6. Varilux 1, the first commercial progressive lens
The key of success of the Varilux project was to link the mathematical research on progressive surfaces inseparably to the engineering of the manufacturing process. Different manufacturing methods using circles and conic sections as generating surfaces are discussed (patents US 2 869 422, US 2 915 856) . In order to get rid of the constraints of the production process based on especially shaped cams, the "point by point" manufacturing had been developped (patents US 2 982 058, US 3 041 789 ).
The calculated Varilux 1- type design in this chapter is built from an umbilical principal meridian with stabilized zones for FV and NV, together with circles as orthogonal sections. The equation for the meridian is obtained by numerical integration of its curvature. Several possibilities for a stabilized meridian are considered. The progression length is rather short with 14mm. The obtained surface is distinguished by large, clear far- and near- vision zones corresponding to the target, a progressive with optical characteristics close to a bifocal lens. In the periphery of the progression and near vision zones the design shows a rather high amount of aberrations (astigmatism and distortion).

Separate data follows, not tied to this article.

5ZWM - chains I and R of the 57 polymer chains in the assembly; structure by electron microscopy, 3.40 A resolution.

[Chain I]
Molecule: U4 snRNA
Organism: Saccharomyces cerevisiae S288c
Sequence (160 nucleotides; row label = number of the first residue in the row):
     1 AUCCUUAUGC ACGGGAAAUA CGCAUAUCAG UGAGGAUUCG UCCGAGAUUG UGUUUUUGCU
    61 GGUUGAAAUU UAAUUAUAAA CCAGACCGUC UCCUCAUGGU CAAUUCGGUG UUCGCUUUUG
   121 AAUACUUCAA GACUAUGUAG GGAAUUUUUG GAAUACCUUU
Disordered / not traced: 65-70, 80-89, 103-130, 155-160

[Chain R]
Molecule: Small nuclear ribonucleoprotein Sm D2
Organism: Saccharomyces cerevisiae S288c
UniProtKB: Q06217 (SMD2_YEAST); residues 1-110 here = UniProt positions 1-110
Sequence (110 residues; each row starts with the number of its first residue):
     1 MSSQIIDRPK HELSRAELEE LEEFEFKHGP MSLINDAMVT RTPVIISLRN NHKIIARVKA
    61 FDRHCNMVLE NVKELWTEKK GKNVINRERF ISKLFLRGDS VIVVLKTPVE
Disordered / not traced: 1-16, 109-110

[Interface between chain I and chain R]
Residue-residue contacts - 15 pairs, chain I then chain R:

6.1 Focus on the manufacturing process
6.2 The coordinate system
6.3 The principal meridian
6.4 Geometry and equations of the progressive surface
6.5 Analysis of design and calculations